David Cronenberg, Cosmopolis, 2012, color film in 35 mm, 108 minutes. Production still. Eric Packer (Robert Pattinson).

UNSPOOLING FOR THE PRESS THIS MORNING, Cosmopolis, David Cronenberg’s adaptation of Don DeLillo’s 2003 novel, is the second of two page-to-screen transfers of high-profile American novels playing in competition. Though not as dopey as the first—Walter Salles’s version of On the Road, which screened on Wednesday—Cronenberg’s latest is uncharacteristically inert (especially when compared with his earlier inspired adaptations, 1991’s Naked Lunch and 1996’s Crash). Further to the film’s detriment, the white stretch limousine that serves as a steel-and-metal cocoon for billionaire financier Eric Packer (Robert Pattinson) as he crosses New York to get a haircut in Cosmopolis immediately recalls the vehicle that figures so prominently in Leos Carax’s Holy Motors. When Pattinson’s character wonders aloud, early in the film, “Where do all these limos spend the night?” it was impossible not to think of Carax’s answer.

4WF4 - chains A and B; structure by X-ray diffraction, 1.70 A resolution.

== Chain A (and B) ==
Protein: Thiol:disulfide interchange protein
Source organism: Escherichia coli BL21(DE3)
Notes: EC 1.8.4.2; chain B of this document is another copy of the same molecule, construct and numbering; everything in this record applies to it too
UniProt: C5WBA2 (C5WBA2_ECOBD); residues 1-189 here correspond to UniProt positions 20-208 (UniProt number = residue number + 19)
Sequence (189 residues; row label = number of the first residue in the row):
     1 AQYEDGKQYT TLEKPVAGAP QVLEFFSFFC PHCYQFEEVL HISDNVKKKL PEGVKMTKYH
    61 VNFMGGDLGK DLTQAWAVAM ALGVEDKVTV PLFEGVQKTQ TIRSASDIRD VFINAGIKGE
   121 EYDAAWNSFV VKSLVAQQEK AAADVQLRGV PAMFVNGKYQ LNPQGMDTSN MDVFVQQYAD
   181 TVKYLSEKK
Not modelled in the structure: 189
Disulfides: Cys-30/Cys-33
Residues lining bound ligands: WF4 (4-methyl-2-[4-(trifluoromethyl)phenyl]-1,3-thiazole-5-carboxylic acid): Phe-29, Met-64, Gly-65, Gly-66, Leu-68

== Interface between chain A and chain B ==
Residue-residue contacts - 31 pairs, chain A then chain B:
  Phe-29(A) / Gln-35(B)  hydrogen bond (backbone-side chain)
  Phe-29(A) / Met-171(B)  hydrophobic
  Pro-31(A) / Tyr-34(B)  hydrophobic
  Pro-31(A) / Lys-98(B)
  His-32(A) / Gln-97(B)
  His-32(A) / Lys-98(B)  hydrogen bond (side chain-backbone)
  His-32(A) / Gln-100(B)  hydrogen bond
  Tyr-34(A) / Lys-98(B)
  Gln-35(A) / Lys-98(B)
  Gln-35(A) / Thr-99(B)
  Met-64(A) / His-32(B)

The responses that Cronenberg—witty (sometimes satisfyingly barbed), thoughtful, and eloquent—gave at his press conference proved more satisfying than his film. “To me, the essence of cinema is a person, a face, speaking,” the director noted (a credo especially borne out in his previous film, last year’s masterful A Dangerous Method). Pattinson’s pretty face certainly does a lot of yakking in Cosmopolis, most of it registering as an affectless drone. Before the panel was assembled, moderator Henri Behar made this request: “Let’s try and keep vampires and bats out of the conversation.” The journos obliged, asking Pattinson not about the Twilight series but whether he, as someone who has talked openly about “the difficulties of living life in public,” saw similarities between himself and his character. Pattinson politely considered the query before becoming frustrated with himself: “I’m not the best self-analyst. I can’t seem to consciously bring anything from my life into my work. [. . .] Why can’t I answer the question—this is so annoying!” Cronenberg, who had earlier said of his star, “I always had the feeling he had never seen any of my movies,” gallantly came to the actor’s aid: “The reason you can’t answer the question is because it’s a flawed question.”

Melissa Anderson